Coulson Norman Mitchell
|Coulson Norman Mitchell|
|Born||11 December 1889
|Died||17 November 1978
Mount Royal, Quebec
|Buried at||National Field of Honour, Pointe Claire, Quebec|
|Service/branch||Canadian Expeditionary Force|
|Unit||Royal Canadian Engineers|
|Battles/wars||World War I
World War II
Coulson Norman Mitchell VC MC (11 December 1889 – 17 November 1978) was a Canadian soldier. Mitchell was a recipient of the Victoria Cross, the highest and most prestigious award for gallantry in the face of the enemy that can be awarded to British and Commonwealth forces.
World War I
Born in Winnipeg on December 11, 1889, Mitchell was a graduate of the University of Manitoba in engineering. He enlisted in the Canadian Army in 1914 and went overseas with a railway construction unit. As an officer with the 1st Tunnelling Company of Canadian Engineers he was awarded the Military Cross in 1917.
Mitchell was 28 years old, and a Captain in the 1st Tunnelling Company of Canadian Engineers, operating with the 4th Division in the Canadian Expeditionary Force during the First World War, when the following deed took place for which he was awarded the Victoria Cross. For most conspicuous bravery and devotion to duty on the night of 8–9 October 1918, at Canal de L'Escaut, north-east of Cambrai.
He led a small party ahead of the first wave of infantry in order to examine the various bridges on the line of approach and, if possible, to prevent their demolition.
On reaching the canal he found the bridge already blown up. Under a heavy barrage he crossed to the next bridge, where he cut a number of "lead" wires. Then in total darkness, and unaware of the position or strength of the enemy at the bridgehead, he dashed across the main bridge over the canal. This bridge was found to be heavily charged for demolition, and whilst Capt. Mitchell, assisted by his N.C.O., was cutting the wires, the enemy attempted to rush the bridge in order to blow the charges, whereupon he at once dashed to the assistance of his sentry, who had been wounded, killed three of the enemy, captured 12, and maintained the bridgehead until reinforced.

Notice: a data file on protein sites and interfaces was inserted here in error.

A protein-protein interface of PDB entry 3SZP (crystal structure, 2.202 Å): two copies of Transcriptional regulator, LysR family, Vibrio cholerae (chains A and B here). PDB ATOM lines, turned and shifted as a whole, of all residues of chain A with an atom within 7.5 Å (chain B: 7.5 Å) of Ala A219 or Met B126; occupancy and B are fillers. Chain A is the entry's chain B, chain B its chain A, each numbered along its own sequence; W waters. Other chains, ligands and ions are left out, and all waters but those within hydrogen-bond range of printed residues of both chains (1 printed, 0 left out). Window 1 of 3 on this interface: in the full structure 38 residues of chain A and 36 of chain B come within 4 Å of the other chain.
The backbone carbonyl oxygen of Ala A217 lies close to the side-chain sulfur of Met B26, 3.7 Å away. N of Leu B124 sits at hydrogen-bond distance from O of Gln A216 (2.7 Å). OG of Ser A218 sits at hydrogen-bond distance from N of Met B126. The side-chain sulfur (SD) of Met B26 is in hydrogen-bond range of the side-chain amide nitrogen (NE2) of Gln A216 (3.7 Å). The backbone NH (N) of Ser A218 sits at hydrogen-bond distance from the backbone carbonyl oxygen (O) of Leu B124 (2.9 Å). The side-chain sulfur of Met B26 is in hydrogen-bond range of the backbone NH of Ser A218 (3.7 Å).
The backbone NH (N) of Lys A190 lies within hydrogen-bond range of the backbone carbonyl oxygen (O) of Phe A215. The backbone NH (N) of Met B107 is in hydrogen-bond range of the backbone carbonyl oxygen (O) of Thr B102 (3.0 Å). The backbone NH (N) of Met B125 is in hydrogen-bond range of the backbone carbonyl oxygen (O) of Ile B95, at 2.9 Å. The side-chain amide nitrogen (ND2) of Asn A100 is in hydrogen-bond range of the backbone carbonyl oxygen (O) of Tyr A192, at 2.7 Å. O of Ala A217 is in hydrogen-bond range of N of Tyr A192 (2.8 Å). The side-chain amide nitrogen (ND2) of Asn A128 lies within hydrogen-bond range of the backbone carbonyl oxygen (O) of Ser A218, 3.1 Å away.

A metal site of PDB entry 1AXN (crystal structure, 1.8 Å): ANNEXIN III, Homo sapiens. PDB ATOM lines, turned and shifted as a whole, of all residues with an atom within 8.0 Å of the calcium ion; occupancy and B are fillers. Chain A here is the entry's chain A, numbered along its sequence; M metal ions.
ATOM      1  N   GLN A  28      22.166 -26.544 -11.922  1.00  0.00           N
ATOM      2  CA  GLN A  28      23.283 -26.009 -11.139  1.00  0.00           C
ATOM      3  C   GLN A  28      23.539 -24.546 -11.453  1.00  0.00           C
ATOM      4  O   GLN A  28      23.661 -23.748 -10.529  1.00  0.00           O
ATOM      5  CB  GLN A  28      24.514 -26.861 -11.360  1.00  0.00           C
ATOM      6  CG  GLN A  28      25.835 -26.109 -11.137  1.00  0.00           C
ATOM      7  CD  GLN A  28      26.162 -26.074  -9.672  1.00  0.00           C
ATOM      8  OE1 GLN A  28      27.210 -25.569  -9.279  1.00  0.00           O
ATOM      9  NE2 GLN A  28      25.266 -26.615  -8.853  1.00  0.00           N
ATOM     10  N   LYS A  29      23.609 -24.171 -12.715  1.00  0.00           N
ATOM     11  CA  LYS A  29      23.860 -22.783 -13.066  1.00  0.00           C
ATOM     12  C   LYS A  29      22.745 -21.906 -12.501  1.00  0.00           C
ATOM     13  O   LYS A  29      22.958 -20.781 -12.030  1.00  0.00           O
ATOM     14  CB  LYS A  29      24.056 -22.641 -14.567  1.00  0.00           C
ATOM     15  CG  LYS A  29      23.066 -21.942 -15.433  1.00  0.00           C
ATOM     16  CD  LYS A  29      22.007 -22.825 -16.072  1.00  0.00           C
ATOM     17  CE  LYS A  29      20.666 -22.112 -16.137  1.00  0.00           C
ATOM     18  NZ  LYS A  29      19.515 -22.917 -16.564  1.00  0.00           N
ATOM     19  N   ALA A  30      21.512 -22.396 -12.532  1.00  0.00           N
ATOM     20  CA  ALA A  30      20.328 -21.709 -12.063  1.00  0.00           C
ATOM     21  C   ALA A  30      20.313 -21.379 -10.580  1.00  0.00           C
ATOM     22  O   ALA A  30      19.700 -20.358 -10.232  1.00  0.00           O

Then under heavy fire he continued his task of cutting wires and removing charges, which he well knew might at any moment have been fired by the enemy.
It was entirely due to his valour and decisive action that this important bridge across the canal was saved from destruction.
World War II
After the war, Mitchell returned to Winnipeg to practice civil engineering. Early in World War II, he was assigned to the Royal Canadian Engineers (RCE), at Camp Borden, Ont. In 1940, he went overseas and was put in charge of replacement training. Transferred back to Canada in 1943, he was attached to National Defence Headquarters in Ottawa before joining the staff of the RCE Training Centre at Petawawa, Ont. In 1944, he took command of the Royal School of Military Engineering in Chilliwack, B.C. He later achieved the rank of Lieutenant Colonel.
Later life and memorials
In 1946, Mitchell moved to Montreal where he joined an engineering firm in an executive capacity. In 1965, a Montreal branch of The Royal Canadian Legion was named after him. He died November 17, 1978 and was buried at the National Field of Honour in Pointe Claire, Quebec (Section M. Grave 3051).
The Canadian Military Engineers chose to honour Mitchell by naming the main building of the Canadian Forces School of Military Engineering at CFB Gagetown, New Brunswick after him. His Victoria Cross is on display at the museum there.
A street in the town of Mount Royal is named after him. Mitchell Avenue, Mount Royal, QC. Coulson Mitchell Lake, named after him is located approximately 100 kilometres east of Thompson. The name of the lake is being modified to Norman Mitchell Lake at the request of the family to reflect that Lieutenant-colonel Mitchell was commonly referred to by the name "Norman".
- Monuments to Courage (David Harvey, 1999)
- The Register of the Victoria Cross (This England, 1997)
- The Sapper VCs (Gerald Napier, 1998)
- VCs of the First World War - The Final Days 1918 (Gerald Gliddon, 2000)